What you can buy though is the classic DOD Overdrive Preamp 250. It’s about $75 with free shipping on Amazon (and easy returns). This actually just came back to production, it was highly sought after (because it wasn’t made anymore). The DOD 250 pedal is classic overdrive and boost. It will put some hair on your signal while boosting the volume. How much extra overdrive you get depends on how far you turn the gain knob. This pedal is a classic, and has been around 40+ years – well worth the investment on anyone’s pedal board.

[atkp_product id=’6118′][/atkp_product]

TS808 Tube Screamer
Another alternative is to just get a classic Ibanez TS808 Tube Screamer pedal – the real deal for about $150. There are many, many imitations and clones out there for under $50 (which I discuss in other posts), but for this one I’ll just link to the real thing. The TS808 is an interesting pedal because you can use it as a boost (with a little less gain but more volume level than your signal). You could also jack up the gain and use it as a distortion/overdrive pedal. You could use it on a clean channel or a clean amp, and when kicked on get all the classic rock tones you would ever need for everything from Steve Miller, to things like Georgia Satellites, Lynyrd Skynyrd, modern country, etc. You could even run it over a distorted channel sending it into overdrive bliss for solos or hot rhythm areas. If you read enough stories about Stevie Ray Vaughan, you’ll come across a few where he used at times as many as 2 or 3 TS808 pedals in a row on his board using how ever many he needed at any given time to make his big sound. Most people don’t know that the other thing that made the SRV big was the fact that he used a switchbox to plug one guitar signal into 6 or so amps at the same time – so what the crowd heard was all 6 amps live simultaneously.

[atkp_product id=’6119′][/atkp_product]

TC Electronic Spark Boost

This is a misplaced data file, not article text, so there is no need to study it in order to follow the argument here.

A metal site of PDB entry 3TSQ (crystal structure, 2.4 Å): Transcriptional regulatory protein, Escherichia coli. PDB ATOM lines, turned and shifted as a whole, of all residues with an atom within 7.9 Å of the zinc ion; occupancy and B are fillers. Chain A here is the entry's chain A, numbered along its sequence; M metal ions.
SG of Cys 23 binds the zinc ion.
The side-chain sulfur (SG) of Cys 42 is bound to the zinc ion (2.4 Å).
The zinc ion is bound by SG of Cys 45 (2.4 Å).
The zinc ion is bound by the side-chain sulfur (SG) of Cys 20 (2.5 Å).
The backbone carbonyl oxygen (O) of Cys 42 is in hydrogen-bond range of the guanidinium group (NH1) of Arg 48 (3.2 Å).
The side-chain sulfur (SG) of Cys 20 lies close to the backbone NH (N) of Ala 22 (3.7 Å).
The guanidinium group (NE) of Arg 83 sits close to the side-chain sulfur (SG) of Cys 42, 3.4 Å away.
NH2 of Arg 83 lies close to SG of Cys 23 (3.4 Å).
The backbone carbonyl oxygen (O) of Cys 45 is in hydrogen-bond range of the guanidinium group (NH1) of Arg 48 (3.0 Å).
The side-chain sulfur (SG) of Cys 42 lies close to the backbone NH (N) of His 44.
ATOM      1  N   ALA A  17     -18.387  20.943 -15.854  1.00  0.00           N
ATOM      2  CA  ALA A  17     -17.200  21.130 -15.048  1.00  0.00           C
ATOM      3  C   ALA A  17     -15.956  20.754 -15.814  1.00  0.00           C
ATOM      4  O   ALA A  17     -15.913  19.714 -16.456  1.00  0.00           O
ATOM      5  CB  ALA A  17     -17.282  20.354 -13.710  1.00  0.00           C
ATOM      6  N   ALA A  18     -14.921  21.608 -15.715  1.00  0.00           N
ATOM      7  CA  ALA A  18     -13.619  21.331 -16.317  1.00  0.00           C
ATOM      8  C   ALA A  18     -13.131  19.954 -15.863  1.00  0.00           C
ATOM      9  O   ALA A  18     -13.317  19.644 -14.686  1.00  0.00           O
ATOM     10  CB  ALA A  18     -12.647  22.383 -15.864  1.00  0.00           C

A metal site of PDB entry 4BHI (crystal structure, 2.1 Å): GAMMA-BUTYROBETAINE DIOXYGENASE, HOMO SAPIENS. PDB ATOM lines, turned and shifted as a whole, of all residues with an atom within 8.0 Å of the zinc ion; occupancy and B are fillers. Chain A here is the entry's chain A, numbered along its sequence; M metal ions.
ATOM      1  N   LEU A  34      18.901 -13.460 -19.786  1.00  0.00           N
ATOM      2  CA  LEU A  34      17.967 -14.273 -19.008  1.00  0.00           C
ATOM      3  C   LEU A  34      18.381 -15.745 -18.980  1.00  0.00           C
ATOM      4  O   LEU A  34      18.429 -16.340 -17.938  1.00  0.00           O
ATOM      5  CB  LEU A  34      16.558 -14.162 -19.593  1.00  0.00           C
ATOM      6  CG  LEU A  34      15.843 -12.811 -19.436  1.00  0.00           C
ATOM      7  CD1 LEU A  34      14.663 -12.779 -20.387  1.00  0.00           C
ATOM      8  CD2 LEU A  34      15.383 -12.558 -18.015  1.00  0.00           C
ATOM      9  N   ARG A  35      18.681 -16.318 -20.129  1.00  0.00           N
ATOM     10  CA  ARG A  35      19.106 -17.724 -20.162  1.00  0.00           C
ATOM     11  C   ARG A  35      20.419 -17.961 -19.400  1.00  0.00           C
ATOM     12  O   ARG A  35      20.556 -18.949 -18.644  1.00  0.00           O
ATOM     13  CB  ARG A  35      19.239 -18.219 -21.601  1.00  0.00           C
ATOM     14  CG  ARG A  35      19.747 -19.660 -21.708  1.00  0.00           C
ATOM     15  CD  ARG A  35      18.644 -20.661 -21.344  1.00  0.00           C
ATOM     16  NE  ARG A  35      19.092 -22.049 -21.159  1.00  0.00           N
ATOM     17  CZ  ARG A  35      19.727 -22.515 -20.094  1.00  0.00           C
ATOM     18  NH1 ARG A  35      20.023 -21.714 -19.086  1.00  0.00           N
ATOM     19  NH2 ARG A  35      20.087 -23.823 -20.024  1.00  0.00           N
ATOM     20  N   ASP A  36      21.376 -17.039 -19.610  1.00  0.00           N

There is one affordable boost pedal option that is strictly a boost with no distortion or over drive. That is the TC Electronic Spark (mini). For about $50, I’m sorry – you can’t go wrong. This pedal is both affordable and simple – with one single volume control only to worry about. This a true bypass pedal (which preserves your tone). It has from zero to 20db of volume boost (which is amazing). If you’ve never used a TC Electronic peal before, they footswitch isn’t your standard “stomp and click”. It’s more of a button with a spring, and you’ll think “hey what is that, is it a digital footswitch?”. This style footswitch affords something that other pedal do not – the ability to switch between either latching or momentary modes. They call this a PrimeTime footswitch. You can stomp on it for classic “off” and “on” functionality. You can also hold it down with your foot, and just use it momentarily while you solo, and then just take your foot off to end it. Pretty cool eh?

[atkp_product id=’6120′][/atkp_product]

Get a Reverb Pedal

One of the things I never understood early on was what a reverb or delay pedal did (or the difference between them). I wish someone had explained it to me – so here is my basic explanation to you. One kind of reverb is room reverb. The “reverberation” of your sound inside the space you are playing. If you played your guitar and amp in your living room it would sound differently than if you played it in your bathroom. The living room has more things to soak up the sound. The bathroom is smaller and has likely a lot of glass and tile for the sound to bounce off of. If you play in a stadium, theater, a high school gym, or a bar – your guitar sound with bounce off of and “reverberate” in all those settings quite differently. This is why many things with a reverb setting will have ones labeled “hall”, “cathedral”, etc. So the sound of reverb in a pedal can emulate the natural reverb you might get if you played in a bigger room. Reverb is commonly used in recording anything from vocals to drums. Think of the classic song “When the Levee Breaks” by Led Zeppelin. John Bonham’s drums were recorded in a very long hallway with very high ceilings. On that track you can plainly hear the natural reverb that was added by recording them that way.